Giving kids a smartphone is "like giving them drugs", expert warns 1 year ago

Giving kids a smartphone is "like giving them drugs", expert warns

To say that smartphones have become a big part of our lives is a gross understatement.

We all know how much we personally rely on our phones for anything from taking pictures to planning our grocery shopping or keeping tabs on work meetings or training sessions. And that doesn't even account for all the time we spend on social media, which most of us also manage and use through our phones.

And if you think your own phone use is slightly OTT and on a bit of a slipperly slope, you need to be aware that the effect smartphones are having on our children is far worse.

In fact, according to an addiction expert, we should all be concerned about restricting screen time – a lot.

"Giving children smartphones is like 'giving them a gram of cocaine,' argues Mandy Saligari, a rehabilitation specialist at Harley Street, a drug and alcohol clinic in the UK.

According to the Independent, Saligari recently spoke at a conference in London, and explained that popular apps like Instagram and Snapchat can be just as addictive for teens as drugs and alcohol.

"I always say to people, when you’re giving your kid a tablet or a phone, you’re really giving them a bottle of wine or a gram of coke. Why do we pay so much less attention to [smartphones and other devices with screens] than we do to drugs and alcohol when they work on the same brain impulses?”

The problem, according to the expert, is that many of us, both parents and teachers, fail to realise – and flat out underestimate – just how addictive digital technology is to children – especially between the ages of 12-15.

Maybe more worryingly, Saligari explains that when it comes to smartphone usage among 13- and 14-year-old girls, many of them believe it's "completely normal" to send nude images of themselves—and that it's only "wrong" if a parent or adult finds out.


Restricting screen time and the use of smartphones are important measures to take, and families should openly discuss technology and how it can affect us in positive and negative ways.

In regards to sexting among teen girls, Saligari stresses the importance of discussing and teach self-respect at home, frequently, something she claims will make these girls less likely to exploit themselves.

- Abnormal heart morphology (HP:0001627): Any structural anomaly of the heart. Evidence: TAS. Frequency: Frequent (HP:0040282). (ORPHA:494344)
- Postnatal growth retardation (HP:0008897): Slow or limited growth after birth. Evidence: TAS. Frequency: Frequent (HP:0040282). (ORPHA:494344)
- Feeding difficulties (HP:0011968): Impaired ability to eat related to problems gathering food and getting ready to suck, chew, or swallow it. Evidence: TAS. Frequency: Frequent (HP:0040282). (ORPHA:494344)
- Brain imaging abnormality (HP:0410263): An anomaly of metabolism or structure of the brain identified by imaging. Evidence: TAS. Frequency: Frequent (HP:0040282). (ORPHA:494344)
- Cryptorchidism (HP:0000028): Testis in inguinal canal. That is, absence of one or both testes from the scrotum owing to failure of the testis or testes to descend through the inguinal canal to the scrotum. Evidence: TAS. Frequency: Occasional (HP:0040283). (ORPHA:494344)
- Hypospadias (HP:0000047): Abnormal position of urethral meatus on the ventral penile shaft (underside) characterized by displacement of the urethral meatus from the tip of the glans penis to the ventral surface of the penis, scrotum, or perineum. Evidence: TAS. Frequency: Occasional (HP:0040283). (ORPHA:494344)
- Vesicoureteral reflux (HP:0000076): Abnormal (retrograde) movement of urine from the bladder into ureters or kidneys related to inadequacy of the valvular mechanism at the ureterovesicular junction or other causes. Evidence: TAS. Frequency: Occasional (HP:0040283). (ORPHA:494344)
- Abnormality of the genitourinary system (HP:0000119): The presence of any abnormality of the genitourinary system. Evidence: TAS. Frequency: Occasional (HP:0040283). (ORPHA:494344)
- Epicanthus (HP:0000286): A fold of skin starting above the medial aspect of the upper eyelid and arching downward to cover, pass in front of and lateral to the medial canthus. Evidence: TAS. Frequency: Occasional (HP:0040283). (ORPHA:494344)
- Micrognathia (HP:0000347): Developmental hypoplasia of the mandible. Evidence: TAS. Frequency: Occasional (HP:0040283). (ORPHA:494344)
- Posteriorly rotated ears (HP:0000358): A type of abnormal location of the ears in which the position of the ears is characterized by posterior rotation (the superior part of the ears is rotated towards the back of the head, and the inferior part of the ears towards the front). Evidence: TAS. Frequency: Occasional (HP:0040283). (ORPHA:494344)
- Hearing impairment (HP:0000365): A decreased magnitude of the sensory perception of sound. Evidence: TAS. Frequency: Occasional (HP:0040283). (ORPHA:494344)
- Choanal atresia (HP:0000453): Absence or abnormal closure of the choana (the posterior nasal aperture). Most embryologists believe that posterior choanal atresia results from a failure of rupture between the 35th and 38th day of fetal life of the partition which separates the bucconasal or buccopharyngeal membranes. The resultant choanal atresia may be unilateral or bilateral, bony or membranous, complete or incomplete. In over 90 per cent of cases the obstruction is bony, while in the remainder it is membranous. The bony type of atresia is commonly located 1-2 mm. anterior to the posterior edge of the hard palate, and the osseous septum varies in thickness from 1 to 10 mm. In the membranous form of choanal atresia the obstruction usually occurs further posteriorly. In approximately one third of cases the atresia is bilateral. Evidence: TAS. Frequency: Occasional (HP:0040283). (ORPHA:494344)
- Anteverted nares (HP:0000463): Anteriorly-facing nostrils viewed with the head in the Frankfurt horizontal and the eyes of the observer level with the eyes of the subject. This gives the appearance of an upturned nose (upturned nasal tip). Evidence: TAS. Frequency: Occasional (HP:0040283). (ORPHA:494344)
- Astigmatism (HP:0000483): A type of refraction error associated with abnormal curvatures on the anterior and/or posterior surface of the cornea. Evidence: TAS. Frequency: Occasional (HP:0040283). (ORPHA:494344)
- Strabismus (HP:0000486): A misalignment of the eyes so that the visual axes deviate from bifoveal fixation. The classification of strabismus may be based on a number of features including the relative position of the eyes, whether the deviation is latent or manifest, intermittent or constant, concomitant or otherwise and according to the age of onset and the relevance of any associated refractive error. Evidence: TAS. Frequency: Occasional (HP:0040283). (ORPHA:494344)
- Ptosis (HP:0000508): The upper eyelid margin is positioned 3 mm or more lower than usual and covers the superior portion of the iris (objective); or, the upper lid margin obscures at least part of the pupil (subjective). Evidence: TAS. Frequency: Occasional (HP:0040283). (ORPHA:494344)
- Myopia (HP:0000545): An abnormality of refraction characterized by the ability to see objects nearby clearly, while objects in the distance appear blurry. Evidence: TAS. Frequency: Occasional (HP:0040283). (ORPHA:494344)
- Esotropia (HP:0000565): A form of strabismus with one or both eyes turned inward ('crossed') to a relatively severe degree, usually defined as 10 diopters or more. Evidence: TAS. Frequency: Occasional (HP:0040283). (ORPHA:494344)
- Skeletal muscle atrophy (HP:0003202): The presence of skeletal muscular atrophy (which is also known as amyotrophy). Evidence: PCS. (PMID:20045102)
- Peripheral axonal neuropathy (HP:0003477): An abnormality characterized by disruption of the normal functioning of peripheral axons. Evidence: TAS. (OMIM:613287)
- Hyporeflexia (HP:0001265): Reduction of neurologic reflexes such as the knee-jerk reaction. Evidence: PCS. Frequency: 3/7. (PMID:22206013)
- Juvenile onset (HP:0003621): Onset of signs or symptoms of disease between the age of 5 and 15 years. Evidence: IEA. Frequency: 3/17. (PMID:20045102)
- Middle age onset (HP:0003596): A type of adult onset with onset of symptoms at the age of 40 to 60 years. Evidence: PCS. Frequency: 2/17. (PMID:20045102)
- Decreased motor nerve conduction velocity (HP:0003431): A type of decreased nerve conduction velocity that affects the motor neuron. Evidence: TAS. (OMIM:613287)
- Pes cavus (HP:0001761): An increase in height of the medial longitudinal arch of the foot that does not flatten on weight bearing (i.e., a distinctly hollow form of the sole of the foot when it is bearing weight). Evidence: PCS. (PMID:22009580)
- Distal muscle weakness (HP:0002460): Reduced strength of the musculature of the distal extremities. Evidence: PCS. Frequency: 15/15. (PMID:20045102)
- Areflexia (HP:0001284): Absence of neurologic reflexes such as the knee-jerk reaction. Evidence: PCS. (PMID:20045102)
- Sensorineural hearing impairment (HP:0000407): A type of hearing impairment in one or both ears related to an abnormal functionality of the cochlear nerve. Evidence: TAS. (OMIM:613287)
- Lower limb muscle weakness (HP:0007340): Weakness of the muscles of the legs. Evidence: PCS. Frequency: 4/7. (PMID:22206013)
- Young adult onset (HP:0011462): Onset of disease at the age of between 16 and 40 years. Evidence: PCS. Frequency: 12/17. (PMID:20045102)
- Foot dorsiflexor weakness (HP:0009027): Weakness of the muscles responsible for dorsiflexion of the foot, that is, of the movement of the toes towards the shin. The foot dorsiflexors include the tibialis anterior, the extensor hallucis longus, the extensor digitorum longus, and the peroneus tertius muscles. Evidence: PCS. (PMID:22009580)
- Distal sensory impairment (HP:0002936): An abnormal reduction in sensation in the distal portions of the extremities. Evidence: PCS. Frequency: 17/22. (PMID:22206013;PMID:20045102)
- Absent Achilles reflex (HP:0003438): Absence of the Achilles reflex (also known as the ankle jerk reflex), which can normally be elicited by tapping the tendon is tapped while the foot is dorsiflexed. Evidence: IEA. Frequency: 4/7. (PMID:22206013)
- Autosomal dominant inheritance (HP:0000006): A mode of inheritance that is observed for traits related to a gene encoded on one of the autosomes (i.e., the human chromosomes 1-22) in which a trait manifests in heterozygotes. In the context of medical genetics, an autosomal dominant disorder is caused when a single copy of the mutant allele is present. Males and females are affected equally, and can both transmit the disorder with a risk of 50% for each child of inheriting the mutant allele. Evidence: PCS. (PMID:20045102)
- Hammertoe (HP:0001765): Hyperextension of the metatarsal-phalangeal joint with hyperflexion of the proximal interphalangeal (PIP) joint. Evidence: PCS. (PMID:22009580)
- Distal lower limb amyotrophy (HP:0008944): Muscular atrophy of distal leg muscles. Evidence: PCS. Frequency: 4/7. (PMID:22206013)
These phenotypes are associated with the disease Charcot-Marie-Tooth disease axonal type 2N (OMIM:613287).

“So many of my clients are 13 and 14 year-old-girls who are involved in sexting, and describe sexting as ‘completely normal’,” said Ms Saligari.

“If children are taught self-respect they are less likely to exploit themselves in that way. It’s an issue of self-respect and it’s an issue of identity.”

The warning comes as other experts warn children as young as 13 are being treated for addiction to digital technology while more than four in ten parents of 12-15 year-olds say they find it hard to control their children’s screen time.

Parents struggle to control kids' screen time

A recent survey of 1,500 parents found that, on average, UK children own their first mobile phone by the age of seven, followed by a tablet aged eight and a smartphone aged 10.

However, the therapist does believe that it is possible to help children to strike a better balance between screen time and real-life - no matter what age they are at.

“With sixth formers and teenagers, you’re going to get resistance, because to them it’s like a third hand,” said Ms Saligari, “but I don’t think it’s impossible to intervene. Schools asking pupils to spend some time away from their phones I think is great."

She adds:

“If you catch [addiction] early enough, you can teach children how to self-regulate, so we’re not policing them and telling them exactly what to do. What we’re saying is, here’s the quiet carriage time, here’s the free time – now you must learn to self-regulate. It’s possible to enjoy periods of both.”